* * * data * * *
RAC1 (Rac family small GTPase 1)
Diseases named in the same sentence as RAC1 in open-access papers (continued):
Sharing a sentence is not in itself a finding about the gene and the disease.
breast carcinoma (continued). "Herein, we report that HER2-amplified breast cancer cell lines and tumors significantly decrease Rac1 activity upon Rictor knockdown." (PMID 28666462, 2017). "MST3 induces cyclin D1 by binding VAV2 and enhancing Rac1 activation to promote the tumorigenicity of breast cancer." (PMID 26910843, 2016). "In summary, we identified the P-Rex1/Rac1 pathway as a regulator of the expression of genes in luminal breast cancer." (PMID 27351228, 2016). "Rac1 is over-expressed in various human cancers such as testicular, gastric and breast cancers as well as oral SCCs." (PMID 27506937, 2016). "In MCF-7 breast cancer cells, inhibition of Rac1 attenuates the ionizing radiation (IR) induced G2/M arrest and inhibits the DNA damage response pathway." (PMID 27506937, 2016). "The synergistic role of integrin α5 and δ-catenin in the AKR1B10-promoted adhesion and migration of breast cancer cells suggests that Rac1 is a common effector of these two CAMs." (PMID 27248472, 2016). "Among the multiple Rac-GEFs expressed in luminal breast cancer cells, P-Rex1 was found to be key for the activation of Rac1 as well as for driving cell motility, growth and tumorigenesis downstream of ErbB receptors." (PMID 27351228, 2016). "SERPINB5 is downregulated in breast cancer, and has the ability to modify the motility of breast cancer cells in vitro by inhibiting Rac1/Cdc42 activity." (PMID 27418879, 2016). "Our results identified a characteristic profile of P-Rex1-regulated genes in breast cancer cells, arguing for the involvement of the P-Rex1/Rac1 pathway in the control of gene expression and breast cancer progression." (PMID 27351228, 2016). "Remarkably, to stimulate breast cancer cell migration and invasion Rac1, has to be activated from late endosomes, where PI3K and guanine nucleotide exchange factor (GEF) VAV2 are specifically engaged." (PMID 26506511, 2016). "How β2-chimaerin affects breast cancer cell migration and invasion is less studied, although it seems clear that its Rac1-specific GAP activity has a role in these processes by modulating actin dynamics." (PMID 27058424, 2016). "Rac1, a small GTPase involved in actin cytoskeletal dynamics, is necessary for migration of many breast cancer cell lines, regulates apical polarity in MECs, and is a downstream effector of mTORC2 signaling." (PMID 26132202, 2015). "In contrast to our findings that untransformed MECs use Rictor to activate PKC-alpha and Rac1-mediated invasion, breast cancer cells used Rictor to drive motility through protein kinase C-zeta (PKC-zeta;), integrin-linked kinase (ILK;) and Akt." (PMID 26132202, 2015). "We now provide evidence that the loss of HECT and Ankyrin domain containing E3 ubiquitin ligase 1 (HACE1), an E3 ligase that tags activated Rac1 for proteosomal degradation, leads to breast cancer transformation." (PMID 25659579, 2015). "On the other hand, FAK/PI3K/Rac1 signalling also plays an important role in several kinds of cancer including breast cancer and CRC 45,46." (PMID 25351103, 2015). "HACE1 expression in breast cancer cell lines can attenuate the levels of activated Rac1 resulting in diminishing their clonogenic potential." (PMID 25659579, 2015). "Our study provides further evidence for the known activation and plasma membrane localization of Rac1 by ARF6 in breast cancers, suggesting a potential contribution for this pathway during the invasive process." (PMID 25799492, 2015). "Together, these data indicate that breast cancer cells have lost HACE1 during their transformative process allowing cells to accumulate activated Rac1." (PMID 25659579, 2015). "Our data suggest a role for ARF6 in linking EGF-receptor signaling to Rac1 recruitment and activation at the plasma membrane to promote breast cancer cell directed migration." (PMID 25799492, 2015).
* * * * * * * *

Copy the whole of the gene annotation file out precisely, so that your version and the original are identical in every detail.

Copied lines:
RAC1 (Rac family small GTPase 1)
Diseases named in the same sentence as RAC1 in open-access papers (continued):
Sharing a sentence is not in itself a finding about the gene and the disease.
breast carcinoma (continued). "Herein, we report that HER2-amplified breast cancer cell lines and tumors significantly decrease Rac1 activity upon Rictor knockdown." (PMID 28666462, 2017). "MST3 induces cyclin D1 by binding VAV2 and enhancing Rac1 activation to promote the tumorigenicity of breast cancer." (PMID 26910843, 2016). "In summary, we identified the P-Rex1/Rac1 pathway as a regulator of the expression of genes in luminal breast cancer." (PMID 27351228, 2016). "Rac1 is over-expressed in various human cancers such as testicular, gastric and breast cancers as well as oral SCCs." (PMID 27506937, 2016). "In MCF-7 breast cancer cells, inhibition of Rac1 attenuates the ionizing radiation (IR) induced G2/M arrest and inhibits the DNA damage response pathway." (PMID 27506937, 2016). "The synergistic role of integrin α5 and δ-catenin in the AKR1B10-promoted adhesion and migration of breast cancer cells suggests that Rac1 is a common effector of these two CAMs." (PMID 27248472, 2016). "Among the multiple Rac-GEFs expressed in luminal breast cancer cells, P-Rex1 was found to be key for the activation of Rac1 as well as for driving cell motility, growth and tumorigenesis downstream of ErbB receptors." (PMID 27351228, 2016). "SERPINB5 is downregulated in breast cancer, and has the ability to modify the motility of breast cancer cells in vitro by inhibiting Rac1/Cdc42 activity." (PMID 27418879, 2016). "Our results identified a characteristic profile of P-Rex1-regulated genes in breast cancer cells, arguing for the involvement of the P-Rex1/Rac1 pathway in the control of gene expression and breast cancer progression." (PMID 27351228, 2016). "Remarkably, to stimulate breast cancer cell migration and invasion Rac1, has to be activated from late endosomes, where PI3K and guanine nucleotide exchange factor (GEF) VAV2 are specifically engaged." (PMID 26506511, 2016). "How β2-chimaerin affects breast cancer cell migration and invasion is less studied, although it seems clear that its Rac1-specific GAP activity has a role in these processes by modulating actin dynamics." (PMID 27058424, 2016). "Rac1, a small GTPase involved in actin cytoskeletal dynamics, is necessary for migration of many breast cancer cell lines, regulates apical polarity in MECs, and is a downstream effector of mTORC2 signaling." (PMID 26132202, 2015). "In contrast to our findings that untransformed MECs use Rictor to activate PKC-alpha and Rac1-mediated invasion, breast cancer cells used Rictor to drive motility through protein kinase C-zeta (PKC-zeta;), integrin-linked kinase (ILK;) and Akt." (PMID 26132202, 2015). "We now provide evidence that the loss of HECT and Ankyrin domain containing E3 ubiquitin ligase 1 (HACE1), an E3 ligase that tags activated Rac1 for proteosomal degradation, leads to breast cancer transformation." (PMID 25659579, 2015). "On the other hand, FAK/PI3K/Rac1 signalling also plays an important role in several kinds of cancer including breast cancer and CRC 45,46." (PMID 25351103, 2015). "HACE1 expression in breast cancer cell lines can attenuate the levels of activated Rac1 resulting in diminishing their clonogenic potential." (PMID 25659579, 2015). "Our study provides further evidence for the known activation and plasma membrane localization of Rac1 by ARF6 in breast cancers, suggesting a potential contribution for this pathway during the invasive process." (PMID 25799492, 2015). "Together, these data indicate that breast cancer cells have lost HACE1 during their transformative process allowing cells to accumulate activated Rac1." (PMID 25659579, 2015). "Our data suggest a role for ARF6 in linking EGF-receptor signaling to Rac1 recruitment and activation at the plasma membrane to promote breast cancer cell directed migration." (PMID 25799492, 2015).